The director talks to Screen about her Un Certain Regard selection, which stars Lily-Rose Depp and French popstar Soko.
Stéphanie Di Giusto decided to tell the story of 19th-century dancer Loïe Fuller after seeing black-and-white magazine photos of her swirling in veils and floating above the ground. But her ambition didn’t come without challenges. While Fuller was a celebrity in her time, she wasn’t well-known to audiences today. As for Di Giusto, she had never previously directed a feature.
After six arduous years of development and financing, Di Giusto finally ended up with her “perfect” cast, including musician-turned-actress Soko as Fuller, Johnny Depp and Vanessa Paradis’ daughter Lily-Rose Depp as Fuller’s arch-rival Isadora Duncan, and Mélanie Thierry and Gaspard Ulliel in supporting roles.
The Dancer is a co-production with Wild Bunch, Orange Studio, Les Films du Fleuve Sirena Film, Voo et Be tv and RTBF (Télévision Belge), in association with Cofinova 12, A Plus Image 6, Palatine Etoile 13 and Canal+ and Ciné+. Wild Bunch is handling international sales.
Both you and the actors have expressed how difficult it was to make this film. Can you talk more about that process?
Right from the start, I knew my film was ambitious, and that I would have to convince producers and actors I could make it. I worked a lot on the characters, and made sure they were deeply researched. I also wanted the script to be as visual as possible, since Fuller was very much about costumes and colour.
Other challenges included my choosing a lead actress that was not as well-known, and deciding on dance as a subject. The budget was high as well [approximately €8m]. Then I met Alain Attal – one of the few producers in France who can take risks in film. His involvement made such a difference.
How did the shoot go?
There was a lot of pressure because even before we had all the money in place, Alain decided we should start production. So we were shooting a film that was under-financed [by €1.5m].
We shot for 45 days, with very little rehearsal time – this was not ideal when working on a film centred around dance. During the shoot, we had few opportunities to do multiple takes, which again was challenging when we had complicated choreographed sequences. One scene in particular was very difficult. Soko had no understudy, there were no visual effects and we used all natural light. Looking back, I think those conditions actually added to the energy of the film.
What was it like working with Soko and Lily-Rose Depp, neither of whom are professional dancers?
They both had this inward identity as artists. For Soko, she is unique; she is very sincere and she does not pretend, which is very important. She worked hard to embody Fuller’s body movements, training for six hours a day for one month. While that is still not very much, she utterly transformed herself in that period.
For Lily-Rose’s role, I had wanted a 16-year-old actress. That casting list is not very long. I had heard she wanted to be an actress so she did a screentest for both acting and dancing and she was just astounding. When I came back from the States, I said, “She is Isadora Duncan.” She is so sure when she acts, and she is incredibly at ease in her body. While Soko had to train for weeks, Lily-Rose slipped right into character. Again, the same story of injustice. It was obvious she wanted to be Isadora.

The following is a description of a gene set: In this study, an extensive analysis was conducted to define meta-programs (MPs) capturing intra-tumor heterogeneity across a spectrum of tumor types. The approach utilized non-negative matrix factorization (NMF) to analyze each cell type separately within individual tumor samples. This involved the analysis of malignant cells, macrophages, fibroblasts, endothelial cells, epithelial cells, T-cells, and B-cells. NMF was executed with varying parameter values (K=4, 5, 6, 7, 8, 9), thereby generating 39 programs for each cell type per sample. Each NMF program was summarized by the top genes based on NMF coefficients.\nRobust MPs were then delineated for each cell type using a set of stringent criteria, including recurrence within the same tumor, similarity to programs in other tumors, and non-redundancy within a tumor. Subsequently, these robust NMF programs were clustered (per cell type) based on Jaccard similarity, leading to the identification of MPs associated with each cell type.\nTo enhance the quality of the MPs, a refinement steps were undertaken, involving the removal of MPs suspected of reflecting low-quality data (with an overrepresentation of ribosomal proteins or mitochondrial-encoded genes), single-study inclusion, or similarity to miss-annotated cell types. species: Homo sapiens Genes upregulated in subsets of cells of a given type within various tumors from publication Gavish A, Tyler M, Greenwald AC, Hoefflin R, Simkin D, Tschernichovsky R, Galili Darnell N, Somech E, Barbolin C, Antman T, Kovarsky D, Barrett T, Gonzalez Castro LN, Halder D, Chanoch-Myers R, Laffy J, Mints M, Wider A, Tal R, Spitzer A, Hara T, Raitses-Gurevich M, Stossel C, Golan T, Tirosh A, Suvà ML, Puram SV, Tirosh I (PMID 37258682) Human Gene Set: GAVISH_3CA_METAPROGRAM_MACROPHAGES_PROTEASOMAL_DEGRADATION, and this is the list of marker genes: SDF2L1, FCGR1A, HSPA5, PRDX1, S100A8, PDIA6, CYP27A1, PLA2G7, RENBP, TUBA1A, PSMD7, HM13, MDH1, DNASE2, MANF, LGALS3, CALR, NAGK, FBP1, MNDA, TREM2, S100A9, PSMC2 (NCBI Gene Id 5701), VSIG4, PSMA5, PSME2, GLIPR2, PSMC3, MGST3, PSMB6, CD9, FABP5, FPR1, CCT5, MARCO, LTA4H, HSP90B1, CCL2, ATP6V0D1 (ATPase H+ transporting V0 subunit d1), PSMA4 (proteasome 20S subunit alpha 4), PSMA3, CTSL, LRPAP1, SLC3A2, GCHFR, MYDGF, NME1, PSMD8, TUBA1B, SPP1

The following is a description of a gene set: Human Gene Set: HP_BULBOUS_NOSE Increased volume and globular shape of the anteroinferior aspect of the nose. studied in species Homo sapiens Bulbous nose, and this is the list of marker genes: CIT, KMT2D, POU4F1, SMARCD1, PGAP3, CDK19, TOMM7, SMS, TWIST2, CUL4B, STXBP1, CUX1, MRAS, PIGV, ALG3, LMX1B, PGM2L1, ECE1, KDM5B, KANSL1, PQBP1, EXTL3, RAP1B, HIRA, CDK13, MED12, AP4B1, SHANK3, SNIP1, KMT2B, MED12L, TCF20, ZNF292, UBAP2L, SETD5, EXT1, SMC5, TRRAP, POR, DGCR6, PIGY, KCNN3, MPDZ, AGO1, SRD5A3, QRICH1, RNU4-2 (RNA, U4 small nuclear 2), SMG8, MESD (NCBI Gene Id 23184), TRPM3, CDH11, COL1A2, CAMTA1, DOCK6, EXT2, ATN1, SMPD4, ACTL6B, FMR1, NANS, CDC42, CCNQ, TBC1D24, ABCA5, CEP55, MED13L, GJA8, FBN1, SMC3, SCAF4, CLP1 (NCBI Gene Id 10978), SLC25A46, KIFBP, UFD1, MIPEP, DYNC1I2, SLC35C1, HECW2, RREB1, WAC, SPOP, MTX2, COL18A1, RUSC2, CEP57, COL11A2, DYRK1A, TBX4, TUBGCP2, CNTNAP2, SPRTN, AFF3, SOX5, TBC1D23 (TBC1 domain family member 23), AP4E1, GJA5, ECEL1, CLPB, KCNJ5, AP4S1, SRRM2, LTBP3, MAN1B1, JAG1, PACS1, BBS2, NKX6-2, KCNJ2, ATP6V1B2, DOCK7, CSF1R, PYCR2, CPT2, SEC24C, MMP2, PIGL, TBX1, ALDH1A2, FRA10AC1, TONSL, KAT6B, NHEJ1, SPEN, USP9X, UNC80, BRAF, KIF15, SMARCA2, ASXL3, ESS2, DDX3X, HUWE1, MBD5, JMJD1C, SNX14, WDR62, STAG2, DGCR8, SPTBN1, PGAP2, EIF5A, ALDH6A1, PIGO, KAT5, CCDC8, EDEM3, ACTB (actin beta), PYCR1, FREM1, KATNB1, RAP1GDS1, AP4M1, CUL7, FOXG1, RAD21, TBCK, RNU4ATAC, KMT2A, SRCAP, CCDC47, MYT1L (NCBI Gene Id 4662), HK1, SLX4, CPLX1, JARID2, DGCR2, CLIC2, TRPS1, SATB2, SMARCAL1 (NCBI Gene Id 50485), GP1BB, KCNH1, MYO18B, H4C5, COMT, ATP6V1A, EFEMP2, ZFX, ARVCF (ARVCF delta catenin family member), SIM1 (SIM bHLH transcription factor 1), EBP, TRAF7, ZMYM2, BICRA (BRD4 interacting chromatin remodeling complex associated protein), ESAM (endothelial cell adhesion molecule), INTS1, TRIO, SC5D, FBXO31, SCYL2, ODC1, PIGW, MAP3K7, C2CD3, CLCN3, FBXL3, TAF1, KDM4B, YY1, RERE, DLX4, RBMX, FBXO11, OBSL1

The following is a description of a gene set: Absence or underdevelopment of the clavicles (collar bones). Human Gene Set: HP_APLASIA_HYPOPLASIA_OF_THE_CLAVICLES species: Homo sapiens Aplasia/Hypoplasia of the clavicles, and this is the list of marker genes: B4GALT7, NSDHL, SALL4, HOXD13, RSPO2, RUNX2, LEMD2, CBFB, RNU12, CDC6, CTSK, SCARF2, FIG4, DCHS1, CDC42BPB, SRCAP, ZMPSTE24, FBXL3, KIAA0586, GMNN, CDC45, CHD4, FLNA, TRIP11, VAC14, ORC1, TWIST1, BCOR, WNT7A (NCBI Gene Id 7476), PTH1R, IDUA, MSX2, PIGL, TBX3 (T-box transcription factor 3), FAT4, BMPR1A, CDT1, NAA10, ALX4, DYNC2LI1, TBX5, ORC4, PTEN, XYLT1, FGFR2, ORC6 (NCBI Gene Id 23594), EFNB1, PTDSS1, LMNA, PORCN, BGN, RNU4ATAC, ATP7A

How did you go about writing the film?
At first, I worked on it as I would a documentary. I read a lot of books about her and met a lot of people, including Jodie Sperling, the dancer who best dances Loïe Fuller today. Then I made her my own in order to express what it was about her that resonated with me. I wanted to get as close as possible to my heroine, to film her body, in an effort to portray the exceptional rush and energy that drove her. I wanted to try a different kind of story that unfolds through movement rather than dialogue. It demanded a lot of paring down and took me three years to do. Every move is written.
Sarah Thibau helped me finalize a first draft, and Thomas Bidegain (Dheepan, Rust And Bone) helped condense the screenplay even further while breathing energy into it.
I ended up taking a few liberties with the truth, such as inventing the character of Louis Dorsay, played by Gaspar Ulliel. I needed a masculine presence in the film, which is otherwise filled with women. Loïe Fuller was gay and it was important for me not to make that the subject of the film. Louis Dorsay is a moving character: he is the film’s sacrificed man.
How is it that she was so famous at the time, yet is not so well-known today?
It’s difficult in retrospect to grasp how famous she was at the time. Loïe Fuller was one of the world’s best-paid dancers. Yet, despite her having rallied both intellectuals and the general public, a lot of scholars don’t consider her a dancer because she didn’t pass on her knowledge. Knowing full well the inhumane, almost destructive side of her style, she taught the young girls she worked with to express something else. I had the chance to see a film she directed where her dancers are half-naked and incredibly free, which caused a scandal – it was 1900. But it was precisely this freedom that Loïe Fuller wanted to teach them.
In a final ironic twist of fate, she is buried in Père Lachaise, only a hundred meters from Isadora Duncan. Her tomb is overgrown whereas Isadora’s is magnificently well kept. The injustice continues.